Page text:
Host invasion by a number of pathogenic bacteria such as staphylococci and streptococci involves binding to fibronectin, a ubiquitous extracellular matrix protein. On the bacterial side, host extracellular matrix adherence is mediated by MSCRAMMs (microbial surface components recognizing adhesive matrix molecules) which, in some cases, have been identified to be important virulence factors. In this study we used nuclear magnetic resonance spectroscopy to characterize the interaction of B3, a synthetic peptide derived from an adhesin of Streptococcus dysgalactiae, with the N-terminal module pair 1F12F1 of human fibronectin. 1F12F1 chemical shift changes occurring on formation of the 1F12F1/B3 complex indicate that both modules bind to the peptide and that a similar region of each module is involved. A similar surface of the 4F15F1 module pair had previously been identified as the binding site for a fibronectin-binding peptide from Staphylococcus aureus.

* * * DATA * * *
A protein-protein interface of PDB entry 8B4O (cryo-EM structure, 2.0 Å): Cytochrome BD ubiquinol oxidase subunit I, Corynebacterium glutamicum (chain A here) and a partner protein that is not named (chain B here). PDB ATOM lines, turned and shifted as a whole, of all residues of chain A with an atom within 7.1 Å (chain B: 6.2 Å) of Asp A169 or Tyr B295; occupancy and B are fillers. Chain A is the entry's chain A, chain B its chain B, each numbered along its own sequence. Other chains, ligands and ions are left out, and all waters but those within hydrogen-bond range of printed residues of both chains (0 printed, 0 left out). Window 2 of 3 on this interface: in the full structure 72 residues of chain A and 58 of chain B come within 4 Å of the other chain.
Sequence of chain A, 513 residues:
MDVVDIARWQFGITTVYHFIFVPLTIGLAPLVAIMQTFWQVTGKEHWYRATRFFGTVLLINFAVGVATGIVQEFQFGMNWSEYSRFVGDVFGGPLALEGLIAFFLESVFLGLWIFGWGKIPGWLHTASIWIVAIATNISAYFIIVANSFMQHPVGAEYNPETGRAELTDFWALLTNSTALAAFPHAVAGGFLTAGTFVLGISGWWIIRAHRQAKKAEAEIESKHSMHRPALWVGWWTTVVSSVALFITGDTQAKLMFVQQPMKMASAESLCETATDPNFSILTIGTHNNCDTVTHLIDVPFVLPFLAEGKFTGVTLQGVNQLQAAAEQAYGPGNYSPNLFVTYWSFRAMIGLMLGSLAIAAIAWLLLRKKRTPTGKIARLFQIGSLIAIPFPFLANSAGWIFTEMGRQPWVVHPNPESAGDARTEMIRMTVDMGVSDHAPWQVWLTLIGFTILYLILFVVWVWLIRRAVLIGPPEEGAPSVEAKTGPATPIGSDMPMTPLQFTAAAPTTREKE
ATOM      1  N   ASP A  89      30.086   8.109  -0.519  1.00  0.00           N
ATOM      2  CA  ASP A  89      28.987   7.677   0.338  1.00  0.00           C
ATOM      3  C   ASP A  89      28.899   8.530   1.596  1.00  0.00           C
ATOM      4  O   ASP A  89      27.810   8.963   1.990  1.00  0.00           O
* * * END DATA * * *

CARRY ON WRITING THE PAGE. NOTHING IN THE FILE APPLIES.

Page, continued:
- Biomolecular nuclear magnetic resonance
- Microbial surface component recognizing adhesive matrix molecules
- Protein-protein interaction